Big Picture Self-Care: Sharing a Piece of My Story
Updated: Jul 18, 2022
Acts of self-care come in all sizes. Today I want to share part of my story that relates to the bigger picture aspect of self-care. When I think of self-care at its best, I envision living authentically, with clarity, enthusiasm, and radiant joy. And it takes more than lattes and pedicures to get there! Sometimes self-care means taking a good hard look at what is working in your life and what isn't, and then deciding what to do about it.
Before I go on, I want to share my hesitation with you. Though I love hearing others' stories (in webinars, podcasts, biographies, on Instagram, etc.) I'm really struggling to articulate my own. Maybe I'm getting caught up in comparisons, thinking that my life is just not blog-worthy. My inner critics (yes, I have several) are telling me that nobody will find this interesting or relatable. Why would anyone even want to read about me? My life is so unremarkable. And who do I think I am, going on and on about myself as I'm someone important?
I'm also hesitant to talk about my life because I know that the choices that have been available to me are not available to everyone. I am incredibly grateful for all of the opportunities and freedoms that I have and recognize that I live with many forms of privilege (race, cis/hetero, socio-economic, etc.). That being said, I want to share my personal story with you, and privilege is woven through it; I can't separate my life from the context in which it exists. I am trying to learn how I can leverage my privilege for positive change, and this is an area where admittedly, I have a lot of work to do!
I hope you will forgive this long tangent/caveat. I felt it necessary in order to go forward. I also want to say that while the specific choices I made may not be available to everyone, I do believe that everyone has some choices available to them and that we sometimes fail to consider all of the options we do have or all of the changes we can make to better our lives. Sometimes we're too caught up with our limitations, or with just getting by. I know I was, for a while.
Now that that's off my chest, let's dive in. I'd like to take you back to the fall of 2019. Kate (4) had just started kindergarten, Andrew (2) was in daycare, and my husband and I were both working full-time. I was an Employment Advisor at Lutherwood, a local non-profit. We left the house around 7:30 to get one kid to daycare, one kid to before-and-after-school-care, Jamie (husband) to work, and finally myself to work. After picking up the kids at the end of the day, we got home around 5:30. Everyone was tired, hungry, cranky, and just ready to fall apart after keeping it together all day long. Then there was supper, dishes, bathtime, bedtime routines, and making lunches for the next day. It was exhausting, to say the least.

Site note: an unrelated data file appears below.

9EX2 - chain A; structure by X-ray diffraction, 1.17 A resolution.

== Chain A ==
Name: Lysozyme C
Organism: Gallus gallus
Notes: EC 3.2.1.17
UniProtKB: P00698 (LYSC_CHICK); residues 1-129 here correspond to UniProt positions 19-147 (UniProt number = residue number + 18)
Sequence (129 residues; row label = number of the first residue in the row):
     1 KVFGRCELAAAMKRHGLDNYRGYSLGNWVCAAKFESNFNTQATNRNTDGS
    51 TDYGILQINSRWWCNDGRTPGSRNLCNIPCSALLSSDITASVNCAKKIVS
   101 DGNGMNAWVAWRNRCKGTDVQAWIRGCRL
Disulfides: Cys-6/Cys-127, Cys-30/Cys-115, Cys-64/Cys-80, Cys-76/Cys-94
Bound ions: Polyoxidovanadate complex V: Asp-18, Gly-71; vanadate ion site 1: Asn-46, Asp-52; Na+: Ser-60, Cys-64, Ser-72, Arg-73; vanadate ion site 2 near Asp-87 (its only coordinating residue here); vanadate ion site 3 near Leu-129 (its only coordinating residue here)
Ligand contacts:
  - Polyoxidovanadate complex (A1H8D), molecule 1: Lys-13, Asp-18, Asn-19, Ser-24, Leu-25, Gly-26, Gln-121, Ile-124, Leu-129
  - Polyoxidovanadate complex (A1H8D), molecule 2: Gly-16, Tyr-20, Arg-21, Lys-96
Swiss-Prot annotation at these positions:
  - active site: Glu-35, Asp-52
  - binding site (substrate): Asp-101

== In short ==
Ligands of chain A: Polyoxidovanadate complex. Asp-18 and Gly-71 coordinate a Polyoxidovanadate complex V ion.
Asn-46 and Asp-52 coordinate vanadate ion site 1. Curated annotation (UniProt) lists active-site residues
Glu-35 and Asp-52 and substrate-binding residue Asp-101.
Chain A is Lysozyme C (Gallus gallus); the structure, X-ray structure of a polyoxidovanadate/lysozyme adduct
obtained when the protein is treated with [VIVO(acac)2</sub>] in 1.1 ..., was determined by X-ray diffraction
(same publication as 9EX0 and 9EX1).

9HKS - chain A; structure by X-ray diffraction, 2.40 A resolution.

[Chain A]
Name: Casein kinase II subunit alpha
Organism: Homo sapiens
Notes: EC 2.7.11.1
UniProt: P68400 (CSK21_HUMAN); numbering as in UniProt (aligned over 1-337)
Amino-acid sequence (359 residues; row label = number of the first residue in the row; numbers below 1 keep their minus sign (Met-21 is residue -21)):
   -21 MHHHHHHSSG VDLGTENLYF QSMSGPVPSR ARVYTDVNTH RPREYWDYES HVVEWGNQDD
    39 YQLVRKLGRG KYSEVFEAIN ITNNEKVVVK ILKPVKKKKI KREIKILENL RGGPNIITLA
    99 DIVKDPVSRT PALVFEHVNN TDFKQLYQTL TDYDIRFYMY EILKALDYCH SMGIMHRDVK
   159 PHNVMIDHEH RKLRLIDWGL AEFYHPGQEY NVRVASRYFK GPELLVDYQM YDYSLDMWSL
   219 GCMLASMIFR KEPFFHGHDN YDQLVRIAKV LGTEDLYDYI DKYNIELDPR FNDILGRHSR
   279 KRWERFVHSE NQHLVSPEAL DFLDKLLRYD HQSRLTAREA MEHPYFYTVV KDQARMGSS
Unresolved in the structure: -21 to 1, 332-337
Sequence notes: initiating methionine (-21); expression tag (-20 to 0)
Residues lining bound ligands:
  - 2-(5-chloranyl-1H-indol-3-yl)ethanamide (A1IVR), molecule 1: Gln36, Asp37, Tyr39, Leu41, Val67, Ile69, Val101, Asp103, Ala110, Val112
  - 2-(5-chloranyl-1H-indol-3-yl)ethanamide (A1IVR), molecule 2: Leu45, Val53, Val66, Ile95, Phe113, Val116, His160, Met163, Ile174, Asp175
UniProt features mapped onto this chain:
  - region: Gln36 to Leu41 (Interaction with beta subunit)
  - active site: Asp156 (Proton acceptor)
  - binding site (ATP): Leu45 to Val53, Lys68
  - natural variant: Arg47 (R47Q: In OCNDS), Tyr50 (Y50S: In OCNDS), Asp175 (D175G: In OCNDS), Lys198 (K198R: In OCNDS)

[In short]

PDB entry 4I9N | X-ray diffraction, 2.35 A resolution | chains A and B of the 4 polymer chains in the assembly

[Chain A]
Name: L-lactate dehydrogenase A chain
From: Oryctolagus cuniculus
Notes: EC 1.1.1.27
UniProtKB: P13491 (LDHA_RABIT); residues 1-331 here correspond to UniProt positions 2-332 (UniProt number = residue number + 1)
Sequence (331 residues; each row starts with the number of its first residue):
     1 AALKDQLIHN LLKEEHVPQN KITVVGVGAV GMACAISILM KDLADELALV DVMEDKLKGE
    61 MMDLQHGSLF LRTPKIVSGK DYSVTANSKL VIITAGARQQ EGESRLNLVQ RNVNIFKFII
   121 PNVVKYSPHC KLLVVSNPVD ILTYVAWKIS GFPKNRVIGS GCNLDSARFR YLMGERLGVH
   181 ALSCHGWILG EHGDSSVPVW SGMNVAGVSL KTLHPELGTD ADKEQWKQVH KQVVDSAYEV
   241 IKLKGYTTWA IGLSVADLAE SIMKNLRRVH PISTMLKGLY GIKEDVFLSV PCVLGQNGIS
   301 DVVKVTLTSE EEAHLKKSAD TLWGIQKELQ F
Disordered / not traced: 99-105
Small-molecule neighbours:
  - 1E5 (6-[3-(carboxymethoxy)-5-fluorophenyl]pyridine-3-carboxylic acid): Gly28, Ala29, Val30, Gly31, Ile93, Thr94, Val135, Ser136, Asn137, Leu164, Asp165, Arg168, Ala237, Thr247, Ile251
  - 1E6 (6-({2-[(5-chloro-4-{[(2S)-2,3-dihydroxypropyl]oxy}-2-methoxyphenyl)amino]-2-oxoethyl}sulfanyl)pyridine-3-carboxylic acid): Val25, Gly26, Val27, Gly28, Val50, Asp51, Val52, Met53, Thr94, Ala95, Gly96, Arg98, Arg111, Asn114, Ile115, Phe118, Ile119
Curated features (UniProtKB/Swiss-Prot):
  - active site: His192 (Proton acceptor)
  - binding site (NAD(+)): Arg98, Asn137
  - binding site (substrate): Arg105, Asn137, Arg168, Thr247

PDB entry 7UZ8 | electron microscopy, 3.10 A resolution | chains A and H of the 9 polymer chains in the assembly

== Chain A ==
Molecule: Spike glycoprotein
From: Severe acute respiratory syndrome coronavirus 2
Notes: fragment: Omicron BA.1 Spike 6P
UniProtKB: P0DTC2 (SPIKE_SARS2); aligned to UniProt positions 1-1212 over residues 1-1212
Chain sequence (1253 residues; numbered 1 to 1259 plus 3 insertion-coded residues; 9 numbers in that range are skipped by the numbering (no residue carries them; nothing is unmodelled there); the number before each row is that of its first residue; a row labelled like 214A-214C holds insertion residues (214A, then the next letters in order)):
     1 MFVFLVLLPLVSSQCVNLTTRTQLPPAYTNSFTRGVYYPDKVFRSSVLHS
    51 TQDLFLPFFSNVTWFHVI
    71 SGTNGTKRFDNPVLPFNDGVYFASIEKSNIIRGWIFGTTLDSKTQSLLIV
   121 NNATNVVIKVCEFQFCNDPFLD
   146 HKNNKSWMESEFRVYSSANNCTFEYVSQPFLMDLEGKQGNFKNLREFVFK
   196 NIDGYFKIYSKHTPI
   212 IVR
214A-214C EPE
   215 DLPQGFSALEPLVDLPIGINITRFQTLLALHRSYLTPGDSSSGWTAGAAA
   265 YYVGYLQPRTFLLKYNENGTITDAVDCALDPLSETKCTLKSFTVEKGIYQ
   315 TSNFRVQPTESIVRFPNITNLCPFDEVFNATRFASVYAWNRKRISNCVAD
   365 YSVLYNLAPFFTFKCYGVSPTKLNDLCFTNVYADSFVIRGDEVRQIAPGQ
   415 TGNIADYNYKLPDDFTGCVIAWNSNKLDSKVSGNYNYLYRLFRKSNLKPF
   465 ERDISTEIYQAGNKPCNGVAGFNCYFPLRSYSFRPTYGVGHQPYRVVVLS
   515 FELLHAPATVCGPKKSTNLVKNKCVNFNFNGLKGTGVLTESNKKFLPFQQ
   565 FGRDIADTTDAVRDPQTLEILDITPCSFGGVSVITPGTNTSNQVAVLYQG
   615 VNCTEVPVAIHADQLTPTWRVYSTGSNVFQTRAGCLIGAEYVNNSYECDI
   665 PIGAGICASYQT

I had an amazing employer, a great work culture, and enjoyed many aspects of my job; but my overall job satisfaction was starting to wane. When I returned to work after my second maternity leave, my role went through a few changes, and I ended up eventually taking on a workshop facilitator role for youth experiencing multiple barriers to employment. I genuinely enjoyed facilitating and connecting with the participants, but this new role was quite demanding, and running a group for 6 hours a day was a total energy drain for this introvert! I was also slowly losing interest in the subject matter I was teaching about day in and day out - employment. It had seemed like such an important and meaningful field when I first got into it, but as my enthusiasm faded, it became harder and harder to muster up the energy required to do my job well. I felt the need for change creeping in. But what kind of change? I had absolutely no idea and even less mental space to figure it out.
Come October, I cracked. Not completely, but enough that I had to miss a few days of work, which felt significant and scary at the time. I also attended counselling and saw my doctor, who wrote a prescription for anxiety and depression medication. I didn't end up taking medication, as I wanted to pursue other alternatives first, but it felt important to me to consider all of my options. (That being said, I believe medication can be a life-saving and essential component of self-care. It just wasn't right for me at the time.)
In counselling, I realized how burnt out I was becoming, and that my daughter starting school was a bigger milestone than I had expected it to be. She was adjusting well but I wasn't. My kids were growing up right before my eyes and I wasn't content with us getting the worst of each other each day - rushy mornings and then the after-work-to-bedtime grind. Weekends weren't much better. I was in need of a serious recharge by then, but between groceries, laundry, cleaning, and trying to spend some quality time with the kids, there wasn't much time left for me to recoup.